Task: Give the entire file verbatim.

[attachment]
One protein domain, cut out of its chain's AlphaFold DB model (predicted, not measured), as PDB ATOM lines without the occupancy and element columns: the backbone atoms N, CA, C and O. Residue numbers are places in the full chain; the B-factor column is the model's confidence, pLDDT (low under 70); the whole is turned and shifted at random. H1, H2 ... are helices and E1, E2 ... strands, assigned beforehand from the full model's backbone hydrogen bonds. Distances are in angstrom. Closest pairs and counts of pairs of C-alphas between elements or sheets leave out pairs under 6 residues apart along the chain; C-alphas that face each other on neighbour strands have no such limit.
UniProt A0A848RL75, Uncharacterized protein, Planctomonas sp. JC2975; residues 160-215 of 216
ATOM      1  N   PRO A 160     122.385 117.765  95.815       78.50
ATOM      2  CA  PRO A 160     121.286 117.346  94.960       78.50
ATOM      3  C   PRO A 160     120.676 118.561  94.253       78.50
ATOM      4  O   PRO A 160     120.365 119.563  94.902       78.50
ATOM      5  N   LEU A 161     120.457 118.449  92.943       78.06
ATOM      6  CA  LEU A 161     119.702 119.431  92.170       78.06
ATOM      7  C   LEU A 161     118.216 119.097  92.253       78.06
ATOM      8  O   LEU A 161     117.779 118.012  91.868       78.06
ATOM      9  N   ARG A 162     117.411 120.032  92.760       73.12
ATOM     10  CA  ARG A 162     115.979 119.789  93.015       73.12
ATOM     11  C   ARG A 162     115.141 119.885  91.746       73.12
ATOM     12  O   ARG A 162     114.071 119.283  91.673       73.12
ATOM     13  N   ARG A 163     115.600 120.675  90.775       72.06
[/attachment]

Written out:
One protein domain, cut out of its chain's AlphaFold DB model (predicted, not measured), as PDB ATOM lines without the occupancy and element columns: the backbone atoms N, CA, C and O. Residue numbers are places in the full chain; the B-factor column is the model's confidence, pLDDT (low under 70); the whole is turned and shifted at random. H1, H2 ... are helices and E1, E2 ... strands, assigned beforehand from the full model's backbone hydrogen bonds. Distances are in angstrom. Closest pairs and counts of pairs of C-alphas between elements or sheets leave out pairs under 6 residues apart along the chain; C-alphas that face each other on neighbour strands have no such limit.
UniProt A0A848RL75, Uncharacterized protein, Planctomonas sp. JC2975; residues 160-215 of 216
ATOM      1  N   PRO A 160     122.385 117.765  95.815       78.50
ATOM      2  CA  PRO A 160     121.286 117.346  94.960       78.50
ATOM      3  C   PRO A 160     120.676 118.561  94.253       78.50
ATOM      4  O   PRO A 160     120.365 119.563  94.902       78.50
ATOM      5  N   LEU A 161     120.457 118.449  92.943       78.06
ATOM      6  CA  LEU A 161     119.702 119.431  92.170       78.06
ATOM      7  C   LEU A 161     118.216 119.097  92.253       78.06
ATOM      8  O   LEU A 161     117.779 118.012  91.868       78.06
ATOM      9  N   ARG A 162     117.411 120.032  92.760       73.12
ATOM     10  CA  ARG A 162     115.979 119.789  93.015       73.12
ATOM     11  C   ARG A 162     115.141 119.885  91.746       73.12
ATOM     12  O   ARG A 162     114.071 119.283  91.673       73.12
ATOM     13  N   ARG A 163     115.600 120.675  90.775       72.06